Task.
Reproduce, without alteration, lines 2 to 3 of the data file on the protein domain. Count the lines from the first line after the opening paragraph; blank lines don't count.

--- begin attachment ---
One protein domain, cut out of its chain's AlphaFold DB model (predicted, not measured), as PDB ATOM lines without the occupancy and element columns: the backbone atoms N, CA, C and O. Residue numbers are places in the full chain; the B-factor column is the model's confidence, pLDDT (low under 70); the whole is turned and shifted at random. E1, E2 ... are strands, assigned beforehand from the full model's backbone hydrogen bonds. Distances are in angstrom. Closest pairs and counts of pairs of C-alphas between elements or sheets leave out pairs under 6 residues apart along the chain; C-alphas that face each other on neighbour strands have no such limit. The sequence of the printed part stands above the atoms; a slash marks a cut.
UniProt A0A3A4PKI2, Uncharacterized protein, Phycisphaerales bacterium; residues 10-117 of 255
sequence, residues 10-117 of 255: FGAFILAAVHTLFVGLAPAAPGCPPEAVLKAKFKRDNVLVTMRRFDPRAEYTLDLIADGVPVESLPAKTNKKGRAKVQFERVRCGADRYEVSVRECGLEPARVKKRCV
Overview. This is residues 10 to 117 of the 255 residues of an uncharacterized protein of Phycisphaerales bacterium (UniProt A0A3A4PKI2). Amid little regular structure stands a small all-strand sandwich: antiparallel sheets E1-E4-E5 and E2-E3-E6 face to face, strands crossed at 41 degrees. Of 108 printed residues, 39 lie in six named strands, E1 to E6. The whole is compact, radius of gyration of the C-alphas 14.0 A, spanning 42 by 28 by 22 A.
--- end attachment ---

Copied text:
sequence, residues 10-117 of 255: FGAFILAAVHTLFVGLAPAAPGCPPEAVLKAKFKRDNVLVTMRRFDPRAEYTLDLIADGVPVESLPAKTNKKGRAKVQFERVRCGADRYEVSVRECGLEPARVKKRCV
Overview. This is residues 10 to 117 of the 255 residues of an uncharacterized protein of Phycisphaerales bacterium (UniProt A0A3A4PKI2). Amid little regular structure stands a small all-strand sandwich: antiparallel sheets E1-E4-E5 and E2-E3-E6 face to face, strands crossed at 41 degrees. Of 108 printed residues, 39 lie in six named strands, E1 to E6. The whole is compact, radius of gyration of the C-alphas 14.0 A, spanning 42 by 28 by 22 A.